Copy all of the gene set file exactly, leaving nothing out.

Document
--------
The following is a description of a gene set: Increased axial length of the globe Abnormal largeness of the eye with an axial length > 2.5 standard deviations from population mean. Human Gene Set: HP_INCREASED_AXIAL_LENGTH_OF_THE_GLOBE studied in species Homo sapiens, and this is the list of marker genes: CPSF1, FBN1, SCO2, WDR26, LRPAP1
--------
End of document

The following is a description of a gene set: Increased axial length of the globe Abnormal largeness of the eye with an axial length > 2.5 standard deviations from population mean. Human Gene Set: HP_INCREASED_AXIAL_LENGTH_OF_THE_GLOBE studied in species Homo sapiens, and this is the list of marker genes: CPSF1, FBN1, SCO2, WDR26, LRPAP1